into its construction/maintenance, - its a LOT better trail than anything
in that entire part of the CDT (from RMNP to the CT).
I enjoyed coming up the valley (toward Argentine Pass) along Peru
Creek...lotsa mines to poke around. I like to try to imagine what it would
have been like to live/work there...I do NOT go inside (some of the
privately held mines haven't been dynamited shut). I have done enough
caving to appreciate how stupid it would be for a solo distance hiker (no
precise itinerary) to go into those old mines.
There weren't many of the 400+ miles that I hiked that I didn't find
interesting in one way or another. Good maps and a little local knowledge
(good guidebook?) will give us the option of picking and choosing between
the various alternative routes that collectively make up the current CDT.
The choice can usually be made at the point where the various alternatives
split off, taking into account all the variables that are important to each
unique hiker at each unique time. For me, having this element of "on the
fly" choice is one of the charms of the CDT...it lets me scratch my
"purist" itch in a completely different way from the highly structured AT.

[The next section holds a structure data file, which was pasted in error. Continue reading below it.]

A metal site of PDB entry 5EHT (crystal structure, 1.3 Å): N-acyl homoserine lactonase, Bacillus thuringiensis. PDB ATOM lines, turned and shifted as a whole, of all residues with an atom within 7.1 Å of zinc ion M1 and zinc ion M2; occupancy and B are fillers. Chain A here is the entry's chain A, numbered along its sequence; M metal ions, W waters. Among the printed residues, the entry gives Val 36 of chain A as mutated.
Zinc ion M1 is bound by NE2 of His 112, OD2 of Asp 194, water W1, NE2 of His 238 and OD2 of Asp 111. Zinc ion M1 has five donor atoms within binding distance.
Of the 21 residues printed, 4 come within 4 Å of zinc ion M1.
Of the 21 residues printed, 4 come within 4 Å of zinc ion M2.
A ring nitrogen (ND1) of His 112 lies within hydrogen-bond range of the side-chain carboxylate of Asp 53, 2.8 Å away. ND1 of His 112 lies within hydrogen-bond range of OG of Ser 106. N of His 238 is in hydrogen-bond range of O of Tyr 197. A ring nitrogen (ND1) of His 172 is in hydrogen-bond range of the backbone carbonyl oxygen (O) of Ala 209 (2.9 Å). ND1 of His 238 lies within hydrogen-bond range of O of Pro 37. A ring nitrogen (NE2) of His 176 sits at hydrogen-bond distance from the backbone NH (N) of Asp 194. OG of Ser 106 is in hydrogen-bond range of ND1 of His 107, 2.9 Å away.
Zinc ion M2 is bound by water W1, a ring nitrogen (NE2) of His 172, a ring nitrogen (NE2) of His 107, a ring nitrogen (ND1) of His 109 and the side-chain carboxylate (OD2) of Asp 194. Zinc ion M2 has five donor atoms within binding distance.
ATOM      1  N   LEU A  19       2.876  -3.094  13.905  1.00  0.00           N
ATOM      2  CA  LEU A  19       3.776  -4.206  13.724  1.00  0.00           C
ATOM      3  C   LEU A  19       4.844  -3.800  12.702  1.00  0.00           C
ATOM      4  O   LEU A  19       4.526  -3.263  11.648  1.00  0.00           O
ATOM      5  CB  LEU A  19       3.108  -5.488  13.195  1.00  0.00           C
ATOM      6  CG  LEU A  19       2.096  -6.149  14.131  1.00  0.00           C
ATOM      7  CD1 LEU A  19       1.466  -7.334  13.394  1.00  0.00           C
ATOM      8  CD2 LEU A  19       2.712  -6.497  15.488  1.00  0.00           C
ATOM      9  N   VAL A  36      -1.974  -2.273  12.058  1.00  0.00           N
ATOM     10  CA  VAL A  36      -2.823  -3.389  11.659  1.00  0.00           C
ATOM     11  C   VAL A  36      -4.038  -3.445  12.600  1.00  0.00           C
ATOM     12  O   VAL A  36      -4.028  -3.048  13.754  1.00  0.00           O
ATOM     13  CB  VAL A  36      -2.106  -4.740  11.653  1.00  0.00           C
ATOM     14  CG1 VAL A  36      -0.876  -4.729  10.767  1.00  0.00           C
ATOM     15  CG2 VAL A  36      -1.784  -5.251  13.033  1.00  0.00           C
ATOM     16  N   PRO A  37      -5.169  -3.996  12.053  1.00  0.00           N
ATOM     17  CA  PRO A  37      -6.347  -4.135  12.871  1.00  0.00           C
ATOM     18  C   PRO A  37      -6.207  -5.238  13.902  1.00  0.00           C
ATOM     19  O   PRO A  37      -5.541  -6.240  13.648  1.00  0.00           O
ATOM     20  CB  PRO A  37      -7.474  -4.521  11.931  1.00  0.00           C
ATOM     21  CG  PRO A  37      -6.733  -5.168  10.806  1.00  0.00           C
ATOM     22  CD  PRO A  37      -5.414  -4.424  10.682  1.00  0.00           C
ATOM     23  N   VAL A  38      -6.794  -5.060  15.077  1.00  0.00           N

Don't get me wrong, being a purist was a VERY important part of the
personal goals I set for myself on my AT hike...I just don't feel any
overwhelming urge to do every distance hike in exactly the same way <g>.
Your good question has started me thinking about the various places where I
had to sit down and do some thinking about alternative routes. I will do
up another message when I come up with something to share about any of
>...a good gift to hint for for Christnas is the
>Westcliffe photobook/journal on the Colorado portion of the CDT. The PCT
>one is also really good - with Karen Bergers journal. The PCT one is
>better written, but they are both worth buying.
Thanks...I glanced over the CDT book while I was out in Colorado (before I
did the hike...it should mean a lot more to me now <g>). I will have to
see if either is in the local library or book shops.
- Charlie II AT (MEGA'93)
Chipping away at the CDT